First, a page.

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Bills-Chiefs preview: Buffalo’s pass offense vs. Kansas City’s pass defense

TL;DR - there will be opportunities for Josh Allen and friends to make plays

NFL: AFC Divisional Round-Buffalo Bills at Kansas City Chiefs Jay Biggerstaff-USA TODAY Sports

While the mantra is something like “It’s just the next game on the schedule,” we all know better. The Buffalo Bills are traveling to take on the Kansas City Chiefs in a game many expect to have postseason ramifications down the road. With it not being “just another game,” we’re not doing “just another all-22” this week. Rather than stick to Buffalo’s play, let’s take a mini-preview of one matchup we’ll see on Sunday.

Play direction by the numbers

We’ll start off by taking a look at one of my favorite chart types: play direction. Let’s peruse our beloved Bills’s passing offense first.

I’ve taken the liberty of highlighting some stats. When it comes to average gain, no one has been as effective in the deep middle of the field than Josh Allen and the Buffalo Bills. Gabriel Davis and a 98-yard touchdown come to mind to help that stat. Interestingly, their next-best area of the field is short right. When it comes to completion percentage, the Bills are very likely to complete passes over half the field. The other half is a bit scattershot. Now, there is a good chance stats can be a bit skewed this early in the season, but there should be some truth shaking out in aggregate numbers at this point.

Overall, Kansas City matches up better than expected when broken down into these zones. Buffalo’s best areas of the field are where Kansas City does okay. Similarly, most of KC’s weaknesses aren’t areas the Bills are exploiting as well as we might like. With all that said, overall, Kansas City’s pass defense doesn’t seem particularly strong.

Miscellaneous numbers

  • Kansas City is actually pretty good at limiting yards per play. At 6.23, that’s eighth-best in the league. They’ll be facing the second-best offense in the league with Buffalo at 7.86 yards per attempt.
  • Kansas City is second-worst at creating interceptions. The Bills are pretty average, with the 12th-best interception rate in the NFL.
  • At 6.34%, Kansas City is thoroughly average generating sacks (16th). Allen and company have been good at avoiding sacks, coming in at seventh-best in the league.


Bills Play 1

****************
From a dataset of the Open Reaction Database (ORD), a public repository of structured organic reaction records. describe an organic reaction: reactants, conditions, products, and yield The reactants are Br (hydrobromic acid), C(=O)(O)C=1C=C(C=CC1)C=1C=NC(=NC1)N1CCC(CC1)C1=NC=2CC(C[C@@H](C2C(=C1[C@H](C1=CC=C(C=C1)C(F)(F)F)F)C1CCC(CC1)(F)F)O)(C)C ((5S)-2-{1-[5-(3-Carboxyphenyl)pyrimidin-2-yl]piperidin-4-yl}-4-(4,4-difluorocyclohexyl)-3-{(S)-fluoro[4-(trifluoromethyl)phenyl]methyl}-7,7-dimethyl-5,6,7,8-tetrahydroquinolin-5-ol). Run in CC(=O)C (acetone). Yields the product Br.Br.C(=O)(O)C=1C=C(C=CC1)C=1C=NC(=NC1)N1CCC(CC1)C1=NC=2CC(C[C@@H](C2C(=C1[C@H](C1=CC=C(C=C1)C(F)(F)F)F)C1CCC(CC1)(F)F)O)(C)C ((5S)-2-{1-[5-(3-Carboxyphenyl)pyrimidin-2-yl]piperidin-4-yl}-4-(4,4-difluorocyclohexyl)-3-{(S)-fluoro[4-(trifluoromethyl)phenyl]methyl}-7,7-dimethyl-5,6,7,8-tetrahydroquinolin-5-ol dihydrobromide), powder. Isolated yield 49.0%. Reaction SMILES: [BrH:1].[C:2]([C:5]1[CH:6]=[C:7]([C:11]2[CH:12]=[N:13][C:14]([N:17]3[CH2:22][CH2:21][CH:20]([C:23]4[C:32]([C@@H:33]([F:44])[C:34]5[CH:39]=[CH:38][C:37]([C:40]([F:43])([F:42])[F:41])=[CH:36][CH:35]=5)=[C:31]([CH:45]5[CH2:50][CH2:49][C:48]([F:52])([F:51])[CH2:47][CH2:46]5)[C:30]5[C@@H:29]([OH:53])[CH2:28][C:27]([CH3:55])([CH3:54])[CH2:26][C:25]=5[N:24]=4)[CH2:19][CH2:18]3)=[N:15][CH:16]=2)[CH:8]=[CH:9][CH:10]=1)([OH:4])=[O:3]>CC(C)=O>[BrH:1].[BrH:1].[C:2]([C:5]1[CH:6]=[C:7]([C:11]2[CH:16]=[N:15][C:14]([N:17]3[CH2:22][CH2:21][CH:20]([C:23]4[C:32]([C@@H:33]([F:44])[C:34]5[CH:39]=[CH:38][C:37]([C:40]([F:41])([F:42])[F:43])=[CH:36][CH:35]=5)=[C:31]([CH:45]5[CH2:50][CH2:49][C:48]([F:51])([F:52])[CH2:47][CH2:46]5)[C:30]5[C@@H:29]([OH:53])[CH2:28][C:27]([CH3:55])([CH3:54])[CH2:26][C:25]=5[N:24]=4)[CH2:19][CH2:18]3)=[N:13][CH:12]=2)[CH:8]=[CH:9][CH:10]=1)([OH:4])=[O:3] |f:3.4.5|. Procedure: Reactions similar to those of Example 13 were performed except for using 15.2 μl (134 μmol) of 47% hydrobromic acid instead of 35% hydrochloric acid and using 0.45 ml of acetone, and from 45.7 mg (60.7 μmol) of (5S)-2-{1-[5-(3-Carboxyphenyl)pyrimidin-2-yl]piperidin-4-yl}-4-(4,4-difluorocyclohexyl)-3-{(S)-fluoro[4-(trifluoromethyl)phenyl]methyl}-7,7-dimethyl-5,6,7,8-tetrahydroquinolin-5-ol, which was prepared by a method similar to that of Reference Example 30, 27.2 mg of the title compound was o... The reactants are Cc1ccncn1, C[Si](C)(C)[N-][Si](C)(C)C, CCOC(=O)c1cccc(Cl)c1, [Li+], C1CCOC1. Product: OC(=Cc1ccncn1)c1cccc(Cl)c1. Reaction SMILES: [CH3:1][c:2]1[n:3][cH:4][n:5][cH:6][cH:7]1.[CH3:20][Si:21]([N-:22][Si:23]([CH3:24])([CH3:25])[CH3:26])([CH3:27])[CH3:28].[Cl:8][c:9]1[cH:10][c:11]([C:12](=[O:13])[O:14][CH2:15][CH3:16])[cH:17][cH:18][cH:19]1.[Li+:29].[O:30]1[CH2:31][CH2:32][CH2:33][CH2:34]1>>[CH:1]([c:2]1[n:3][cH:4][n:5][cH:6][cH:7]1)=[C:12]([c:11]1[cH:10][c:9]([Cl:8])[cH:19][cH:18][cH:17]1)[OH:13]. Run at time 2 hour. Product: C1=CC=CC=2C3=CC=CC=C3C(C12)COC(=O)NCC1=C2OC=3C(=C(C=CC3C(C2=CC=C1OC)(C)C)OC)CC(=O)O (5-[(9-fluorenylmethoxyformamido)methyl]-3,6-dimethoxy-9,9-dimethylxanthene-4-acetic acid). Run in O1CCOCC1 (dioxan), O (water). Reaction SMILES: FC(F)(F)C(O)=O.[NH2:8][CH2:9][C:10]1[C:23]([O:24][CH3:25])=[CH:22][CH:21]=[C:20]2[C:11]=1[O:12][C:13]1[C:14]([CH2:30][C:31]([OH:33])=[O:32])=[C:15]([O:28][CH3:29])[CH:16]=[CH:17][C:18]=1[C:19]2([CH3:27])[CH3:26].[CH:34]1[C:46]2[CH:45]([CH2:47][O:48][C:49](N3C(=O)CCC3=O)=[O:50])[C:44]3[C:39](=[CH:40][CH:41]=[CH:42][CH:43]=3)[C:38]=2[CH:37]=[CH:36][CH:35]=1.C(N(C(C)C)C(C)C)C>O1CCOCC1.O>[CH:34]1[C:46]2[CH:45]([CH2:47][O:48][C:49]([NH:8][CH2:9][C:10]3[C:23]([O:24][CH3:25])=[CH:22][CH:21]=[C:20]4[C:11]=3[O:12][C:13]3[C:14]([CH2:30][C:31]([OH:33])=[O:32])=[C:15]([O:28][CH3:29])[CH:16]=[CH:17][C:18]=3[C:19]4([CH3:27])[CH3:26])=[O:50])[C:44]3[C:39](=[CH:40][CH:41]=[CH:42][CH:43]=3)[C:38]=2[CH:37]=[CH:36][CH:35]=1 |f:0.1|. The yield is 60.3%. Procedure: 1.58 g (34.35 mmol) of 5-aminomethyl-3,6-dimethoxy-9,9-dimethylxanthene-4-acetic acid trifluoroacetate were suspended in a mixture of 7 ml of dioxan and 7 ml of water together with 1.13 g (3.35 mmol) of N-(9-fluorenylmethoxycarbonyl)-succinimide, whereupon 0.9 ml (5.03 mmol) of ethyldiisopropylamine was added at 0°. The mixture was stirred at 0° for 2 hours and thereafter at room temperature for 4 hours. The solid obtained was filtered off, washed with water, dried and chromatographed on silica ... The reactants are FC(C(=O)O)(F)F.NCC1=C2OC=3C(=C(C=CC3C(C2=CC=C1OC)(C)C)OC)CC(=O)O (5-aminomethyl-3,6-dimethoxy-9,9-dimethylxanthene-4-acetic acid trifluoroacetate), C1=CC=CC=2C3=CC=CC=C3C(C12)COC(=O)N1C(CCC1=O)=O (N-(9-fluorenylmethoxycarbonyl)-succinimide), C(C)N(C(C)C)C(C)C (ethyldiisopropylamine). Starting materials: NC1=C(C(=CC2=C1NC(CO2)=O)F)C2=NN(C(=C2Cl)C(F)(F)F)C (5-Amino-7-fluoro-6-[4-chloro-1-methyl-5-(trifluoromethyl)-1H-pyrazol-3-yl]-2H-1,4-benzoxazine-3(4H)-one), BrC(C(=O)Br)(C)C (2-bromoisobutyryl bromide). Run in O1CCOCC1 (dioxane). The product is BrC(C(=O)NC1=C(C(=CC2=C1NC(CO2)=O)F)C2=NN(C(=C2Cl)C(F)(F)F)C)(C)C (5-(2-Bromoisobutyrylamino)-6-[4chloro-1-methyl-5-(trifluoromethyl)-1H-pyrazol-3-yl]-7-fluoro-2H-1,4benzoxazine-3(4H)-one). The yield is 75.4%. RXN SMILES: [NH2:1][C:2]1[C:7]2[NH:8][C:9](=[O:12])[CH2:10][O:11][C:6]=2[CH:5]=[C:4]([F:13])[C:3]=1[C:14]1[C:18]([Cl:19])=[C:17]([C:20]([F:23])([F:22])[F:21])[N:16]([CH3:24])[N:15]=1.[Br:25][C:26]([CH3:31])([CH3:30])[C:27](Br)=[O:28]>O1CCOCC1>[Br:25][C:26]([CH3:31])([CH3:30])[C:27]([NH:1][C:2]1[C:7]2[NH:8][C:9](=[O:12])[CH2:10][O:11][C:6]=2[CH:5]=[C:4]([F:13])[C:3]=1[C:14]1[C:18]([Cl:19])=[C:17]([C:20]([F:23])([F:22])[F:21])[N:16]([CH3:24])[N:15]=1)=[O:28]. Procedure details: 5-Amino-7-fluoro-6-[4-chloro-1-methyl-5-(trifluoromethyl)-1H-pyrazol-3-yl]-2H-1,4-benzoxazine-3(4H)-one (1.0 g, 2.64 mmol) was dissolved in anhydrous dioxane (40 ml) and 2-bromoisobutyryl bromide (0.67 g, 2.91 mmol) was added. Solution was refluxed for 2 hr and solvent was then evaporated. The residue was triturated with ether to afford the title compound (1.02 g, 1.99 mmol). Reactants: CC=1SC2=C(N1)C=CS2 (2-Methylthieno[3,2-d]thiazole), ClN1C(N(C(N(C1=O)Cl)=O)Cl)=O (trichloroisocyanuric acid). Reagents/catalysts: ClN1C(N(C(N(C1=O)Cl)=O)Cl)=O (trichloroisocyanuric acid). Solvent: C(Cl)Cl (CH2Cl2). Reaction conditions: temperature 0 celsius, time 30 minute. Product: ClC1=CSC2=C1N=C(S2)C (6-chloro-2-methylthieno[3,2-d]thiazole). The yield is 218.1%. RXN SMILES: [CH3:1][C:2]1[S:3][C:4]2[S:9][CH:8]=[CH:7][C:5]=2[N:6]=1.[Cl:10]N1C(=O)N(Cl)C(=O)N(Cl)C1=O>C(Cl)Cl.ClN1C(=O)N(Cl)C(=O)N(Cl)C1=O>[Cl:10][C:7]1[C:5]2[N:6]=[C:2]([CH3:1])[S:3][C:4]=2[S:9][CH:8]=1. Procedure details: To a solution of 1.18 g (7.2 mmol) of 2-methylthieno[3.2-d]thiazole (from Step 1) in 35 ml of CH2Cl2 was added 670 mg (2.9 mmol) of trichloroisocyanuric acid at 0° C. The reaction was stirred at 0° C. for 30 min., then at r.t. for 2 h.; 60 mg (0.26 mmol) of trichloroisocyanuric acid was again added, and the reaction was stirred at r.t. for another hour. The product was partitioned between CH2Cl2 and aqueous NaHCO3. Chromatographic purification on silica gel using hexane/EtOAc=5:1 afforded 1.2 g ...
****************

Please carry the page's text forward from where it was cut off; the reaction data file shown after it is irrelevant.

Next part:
This seems like not a whole lot more than letting Khalil Shakir run fast and chucking the ball, but both angles are included here to show a couple different things. The first angle shows the chemistry needed to make this play happen. Shakir needs to turn back to track the ball, but if he does it too early, he’ll likely slow down or tip off the defense. He looks back maybe a bit early, but overall does well here.

On the second angle you see just incredible ball placement by Allen. He’s taking a huge risk throwing into what will be triple coverage, but it’s a good gamble with great ball placement. The defender on Shakir has his back turned, and the two coming from the boundaries aren’t speedy enough to beat an Allen fastball. If speed kills, then speed and timing, uh... does something worse than killing.

Bills Play 2

On this play, some kudos for Ken Dorsey for scheming space for Isaiah Hodgins (and others). This play is set up for success with a few viable options as far as routes. Allen sees arguably the best option in Hodgins, and delivers the ball quickly. That last word in the preceding sentence is huge. There are potentially two defenders who could be going after Hodgins, and it’s preferable to not allow either time to get into the passing lane. Speed, timing, and arm strength all matter.

Bills Play 3

Last but not least for our Buffalo GIFs, the zone this play creates for Quintin Morris is so awesome that I couldn’t draw it without the smiley face. Morris is able to find the Happy Zone thanks to Dorsey designing this play in a manner where most of the receiving threats aren’t doing much more than sprinting to draw as many defenders deep as possible. That worked like a charm. Morris chip blocks and delays his route, selling the idea that the throw is designed to someone sprinting away from the line. The result is nearly absurd.

Chiefs Play 1

For our first Kansas City clip, Davante Adams is asked to use his speed and see what happens. Veteran corner Rashad Fenton is slow to turn, and not fast enough to catch up.

Chiefs Play 2

The Raiders schemed their own Happy Zone versus Kansas City. This is again Adams. Morris’s catch above is more heavily a result of the play call than this one, as Adams comes nearer defenders than Morris did until he was tackled. This is more of an assist, but shows that KC isn’t immune to schemed space.

Chiefs Play 3

And finally, we have a quarterback in Derek Carr that is not afraid to give his guy a chance. Great ball placement and timing. Sound familiar?


I think we can keep this pretty straightforward. There are several reasons why the Bills will have a great chance to continue their stellar offensive production when they take on Kansas City.

  • I appreciate Carr’s capabilities as a quarterback, but I appreciate Allen’s more. Simply put, most teams need a miracle to stop the kind of passes Allen is capable of. Carr was able to find opportunities in close quarters against Kansas City, and Allen should be able to as well.
  • While it’s known that the Bills have injury problems, Kansas City isn’t much better off in that department. Buffalo has speed and talent to beat most teams’ primary starters, let alone a banged-up secondary.
  • It’s nothing new for offensive coordinators to try to scheme space, but Dorsey seems to be doing a good job of things so far. Kansas City was vulnerable to this, and it led to a close game against the Raiders.